The Cooper-Xavier Fallacy: “The Big Bang Theory” Sacrifices Accuracy for Humor

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Pretty much all of us at GeekDad love “The Big Bang Theory.” It’s possibly the first show that has ever successfully managed to make fun of and celebrate geeks at the same time. Plus, they have an evil version of honorary GeekDad Wil Wheaton as a recurring character, which is all kinds of awesome.

One of the the things we love so much about the show is that they work really hard to make the geeky references accurate, particularly when it comes to Sheldon Cooper. Alas, in last night’s episode “The Pants Alternative,” the show either made an uncharacteristic mistake or deliberately sacrificed accuracy for the sake of a joke that otherwise would not have worked. Yes, Sheldon actually made an error with regard to — if you can believe it — a comic book!

The error occurred in the scene from the video above, when the group of friends were trying to convince Sheldon that they could help him overcome his stage fright and give a speech when accepting a prestigious award. The idea was brought up that they were Sheldon’s X-Men. The scene ended with this exchange:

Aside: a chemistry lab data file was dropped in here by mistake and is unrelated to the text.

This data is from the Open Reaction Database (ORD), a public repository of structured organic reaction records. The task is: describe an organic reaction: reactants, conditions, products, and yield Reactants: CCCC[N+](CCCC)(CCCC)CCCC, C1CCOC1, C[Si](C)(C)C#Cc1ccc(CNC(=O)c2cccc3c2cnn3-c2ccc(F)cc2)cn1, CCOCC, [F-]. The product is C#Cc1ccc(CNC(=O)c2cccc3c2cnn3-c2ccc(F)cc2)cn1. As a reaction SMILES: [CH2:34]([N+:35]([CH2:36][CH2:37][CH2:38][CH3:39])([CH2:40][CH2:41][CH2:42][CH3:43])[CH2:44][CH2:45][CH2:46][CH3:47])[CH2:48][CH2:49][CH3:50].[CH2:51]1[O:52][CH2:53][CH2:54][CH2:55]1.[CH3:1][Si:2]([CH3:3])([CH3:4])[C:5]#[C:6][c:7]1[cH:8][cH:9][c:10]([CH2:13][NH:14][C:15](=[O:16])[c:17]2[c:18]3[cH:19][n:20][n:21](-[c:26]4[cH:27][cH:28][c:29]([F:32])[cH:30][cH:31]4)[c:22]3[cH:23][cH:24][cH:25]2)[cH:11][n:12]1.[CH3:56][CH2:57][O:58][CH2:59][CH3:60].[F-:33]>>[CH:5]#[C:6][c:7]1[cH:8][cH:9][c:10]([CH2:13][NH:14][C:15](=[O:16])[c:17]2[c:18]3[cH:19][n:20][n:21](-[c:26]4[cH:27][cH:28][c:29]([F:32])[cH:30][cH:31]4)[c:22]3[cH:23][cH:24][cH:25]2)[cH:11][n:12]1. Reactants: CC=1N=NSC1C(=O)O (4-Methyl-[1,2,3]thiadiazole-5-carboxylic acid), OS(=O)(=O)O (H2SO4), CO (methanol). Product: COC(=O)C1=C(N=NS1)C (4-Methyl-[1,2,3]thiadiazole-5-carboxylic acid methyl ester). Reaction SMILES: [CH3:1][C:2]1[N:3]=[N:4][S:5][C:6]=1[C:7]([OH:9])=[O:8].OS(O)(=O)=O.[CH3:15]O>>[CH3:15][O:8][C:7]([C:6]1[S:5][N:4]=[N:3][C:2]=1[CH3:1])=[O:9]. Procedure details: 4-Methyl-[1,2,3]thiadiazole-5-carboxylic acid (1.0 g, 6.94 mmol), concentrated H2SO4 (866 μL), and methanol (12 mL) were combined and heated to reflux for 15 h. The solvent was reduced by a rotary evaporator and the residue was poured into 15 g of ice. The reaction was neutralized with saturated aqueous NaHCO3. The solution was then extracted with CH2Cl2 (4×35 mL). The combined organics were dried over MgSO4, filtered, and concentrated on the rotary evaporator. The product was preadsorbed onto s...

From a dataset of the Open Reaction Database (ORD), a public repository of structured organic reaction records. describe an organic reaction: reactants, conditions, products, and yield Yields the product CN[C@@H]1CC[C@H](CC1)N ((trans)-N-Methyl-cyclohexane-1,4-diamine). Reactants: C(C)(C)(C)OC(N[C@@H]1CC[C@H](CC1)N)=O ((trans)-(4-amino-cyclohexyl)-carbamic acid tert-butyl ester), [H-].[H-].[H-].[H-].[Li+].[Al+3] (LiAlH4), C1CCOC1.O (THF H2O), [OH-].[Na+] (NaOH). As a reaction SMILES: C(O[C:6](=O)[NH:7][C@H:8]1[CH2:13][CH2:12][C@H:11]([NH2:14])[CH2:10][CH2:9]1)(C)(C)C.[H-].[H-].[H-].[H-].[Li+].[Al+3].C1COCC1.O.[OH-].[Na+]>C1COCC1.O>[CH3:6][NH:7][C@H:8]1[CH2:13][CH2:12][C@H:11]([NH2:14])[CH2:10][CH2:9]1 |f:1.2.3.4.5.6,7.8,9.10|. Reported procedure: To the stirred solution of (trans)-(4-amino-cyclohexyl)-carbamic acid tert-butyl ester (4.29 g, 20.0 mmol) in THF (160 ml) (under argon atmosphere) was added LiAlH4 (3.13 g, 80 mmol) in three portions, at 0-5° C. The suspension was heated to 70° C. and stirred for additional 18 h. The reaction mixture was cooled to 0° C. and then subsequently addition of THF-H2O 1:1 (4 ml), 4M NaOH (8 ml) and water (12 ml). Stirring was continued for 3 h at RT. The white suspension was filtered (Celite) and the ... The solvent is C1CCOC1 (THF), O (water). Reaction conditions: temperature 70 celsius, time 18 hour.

Penny: So what do you say, Sheldon — are we your X-Men?

Sheldon: No, the X-Men were named for the “X” in “Charles Xavier.” Since I am Sheldon Cooper, you will be my “C-Men.”

Fans of the “X-Men” comic must all have gasped when they heard this blatant mistake. We all know that the “X” in “X-Men” has nothing whatever to do with Professor Xavier’s last name, and everything to do with the “X-factor” in the mutants’ genes that gives them their superpowers. Originally, the “X” referred not to that but to the “extra” power mutants had over normal humans, but it has never, ever referred to “Xavier.” And Sheldon, who is even more of a repository of useless trivia than most geeks, would surely have known that.

Perhaps the writers were confused by Professor Xavier’s “Professor X” superhero name, figuring that if he chose his alternate identity based on his last name he must have named the group that way, too. Or perhaps they simply chose to sacrifice their trademark accuracy for the sake of the “C-Men” joke (which was brought up again later in the episode as well).

I think we can forgive them this slip-up, since the show is still one of the best things on television. Now we’ll just have to keep a really close eye on the show to make sure that they don’t slip up again. Hmm … maybe that was their plan all along. Well played, Chuck Lorre, well played.

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